The state space of a Markov chain could be continuous as well. Consider an example with the conditional probability distribution at $t+1$ as: $Pr(X_{t+1} | X_t = x_t) = N(x_t, 1)$. Here the state space is real numbers, and the next state is specified as a normal distribution with its mean as the current state and variance 1.

Following is another example of a Markov chain. We have a grid of 3 elements, numbered 1, 2 and 3. The rules of the movement are that the position can only change horizontally, and the position has to be in the grid. The probability of moving left or right is 0.5 each. In case of the first and the last position, the probability of moving right and left is 0.5 respectively, and probability to stay in the position is 0.5 for both the positions. The state transition diagram shows the probabilities on the edges of the possible transitions.

The conditional distribution for this Markov chain is the following: $p_{11} = 0.5$, $p_{12} = 0.5$, $p_{13} = 0$, $p_{21} = 0.5$, $p_{22} = 0$, $p_{23} = 0.5$, $p_{31} = 0$, $p_{32} = 0.5$, $p_{33} = 0.5$.

For a given set of states ($S$), we can write the conditional probability distribution at time $t+1$ as
$Pr(X_{t+1}=j|X_t=i)$ for the states $i, j \in S$.
This conditional distribution is called transition distribution, representing the probability of
state change from $i$ to $j$ at time $t+1$.
The transition distribution is *stationary* if it remains the same for all values of $t$.
We can write the stationary transition distribution from state $i$ to $j$ as
$Pr(X_{t+1}=j|X_t=i) = p_{ij}$ for all values of $t$.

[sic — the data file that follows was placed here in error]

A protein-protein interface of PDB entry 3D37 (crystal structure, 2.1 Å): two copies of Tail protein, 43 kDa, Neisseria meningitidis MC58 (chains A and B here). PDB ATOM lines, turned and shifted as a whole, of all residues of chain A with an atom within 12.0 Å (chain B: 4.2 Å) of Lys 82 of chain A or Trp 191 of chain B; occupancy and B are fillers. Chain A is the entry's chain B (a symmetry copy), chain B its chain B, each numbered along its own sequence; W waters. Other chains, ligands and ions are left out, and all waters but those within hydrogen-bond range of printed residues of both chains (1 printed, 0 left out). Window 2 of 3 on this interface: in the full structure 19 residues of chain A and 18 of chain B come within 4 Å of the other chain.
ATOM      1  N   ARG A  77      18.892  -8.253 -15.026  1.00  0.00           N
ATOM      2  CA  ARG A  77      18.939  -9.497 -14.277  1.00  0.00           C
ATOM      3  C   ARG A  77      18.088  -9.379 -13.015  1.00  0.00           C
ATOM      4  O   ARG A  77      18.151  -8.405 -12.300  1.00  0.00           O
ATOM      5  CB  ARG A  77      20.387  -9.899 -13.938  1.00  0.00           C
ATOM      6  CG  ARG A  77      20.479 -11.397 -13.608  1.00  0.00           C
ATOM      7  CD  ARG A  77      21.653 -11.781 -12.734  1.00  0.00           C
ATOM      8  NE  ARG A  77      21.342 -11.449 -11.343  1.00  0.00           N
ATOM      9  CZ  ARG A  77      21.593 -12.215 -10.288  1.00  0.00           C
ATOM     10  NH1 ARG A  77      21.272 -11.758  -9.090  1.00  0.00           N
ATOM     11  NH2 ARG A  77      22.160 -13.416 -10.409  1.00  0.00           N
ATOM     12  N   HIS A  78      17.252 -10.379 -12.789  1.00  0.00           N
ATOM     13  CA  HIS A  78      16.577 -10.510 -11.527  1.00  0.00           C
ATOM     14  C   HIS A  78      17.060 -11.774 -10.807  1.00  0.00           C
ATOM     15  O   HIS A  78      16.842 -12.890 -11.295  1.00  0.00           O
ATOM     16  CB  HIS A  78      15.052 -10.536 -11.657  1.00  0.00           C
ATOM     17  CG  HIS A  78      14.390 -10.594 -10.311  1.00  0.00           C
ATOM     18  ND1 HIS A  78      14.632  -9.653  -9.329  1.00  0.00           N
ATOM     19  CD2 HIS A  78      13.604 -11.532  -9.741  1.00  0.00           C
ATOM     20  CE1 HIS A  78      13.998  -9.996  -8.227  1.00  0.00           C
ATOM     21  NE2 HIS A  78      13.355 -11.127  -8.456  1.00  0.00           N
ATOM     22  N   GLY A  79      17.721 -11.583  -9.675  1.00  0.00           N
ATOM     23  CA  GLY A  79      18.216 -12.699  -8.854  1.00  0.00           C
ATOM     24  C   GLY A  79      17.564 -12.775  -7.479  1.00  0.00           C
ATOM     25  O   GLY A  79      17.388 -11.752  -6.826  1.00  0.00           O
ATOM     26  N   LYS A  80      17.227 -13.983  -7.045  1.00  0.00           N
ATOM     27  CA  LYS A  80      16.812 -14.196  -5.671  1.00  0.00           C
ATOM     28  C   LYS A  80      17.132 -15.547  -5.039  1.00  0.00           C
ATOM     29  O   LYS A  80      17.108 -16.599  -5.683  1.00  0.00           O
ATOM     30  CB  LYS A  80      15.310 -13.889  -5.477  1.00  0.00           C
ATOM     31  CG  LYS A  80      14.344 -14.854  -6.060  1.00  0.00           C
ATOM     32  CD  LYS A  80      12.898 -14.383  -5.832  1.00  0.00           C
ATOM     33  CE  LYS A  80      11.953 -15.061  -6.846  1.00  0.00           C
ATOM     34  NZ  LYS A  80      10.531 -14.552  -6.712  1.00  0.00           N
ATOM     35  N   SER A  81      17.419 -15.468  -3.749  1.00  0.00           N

Matrix form of transition distribution (transition matrix) for the grid example:

If P is the transition matrix of a Markov chain, i.e., transition distribution of a single step then, $P^m$ will give the transition matrix of $m$ steps. In other words, $P^m$ represents probability of going from one state to another in exactly $m$ steps.

At any point of time, the process could possibly in any one of the $k = |S|$ states with some probability. We can define a probability vector or probability distribution representing the probability of being in each state. Let it be a matrix $\nu$ of dimension $1 X k$. Further, we can represent the probability vector at time $t+1$ in terms of probability vector at $t$ and transition matrix:

Stationary distribution are those probability vectors ($\nu_s$) that remains the same after multiplication with the transition distribution. Another name of stationary distribution is equilibrium distribution, i.e., Markov chain is in an equilibrium.

Note that the equation looks similar to the one of *eigenvalues* and *eigenvectors*.
Precisely, $\nu_s$, i.e., stationary distribution of a Markov chain is a left *eigenvector* of
the transition matrix.

- The Markov chain has a unique stationary distribution $\nu_s$
- All the rows of the matrix $\lim_{n \rightarrow \infty} P^n$ would be $\nu_s$, that is:

A state $i$ of a Markov chain is called an *absorbing state* if $p_{ii} = 1$, i.e., once the state is
attained, the state never changes. In other words, the state keeps changing to itself.

A Markov chain is called *absorbing Markov chain* if an absorbing state can be reached,
in one or more steps, from all the states of the Markov chain.

© 2018-19 Manjeet Dahiya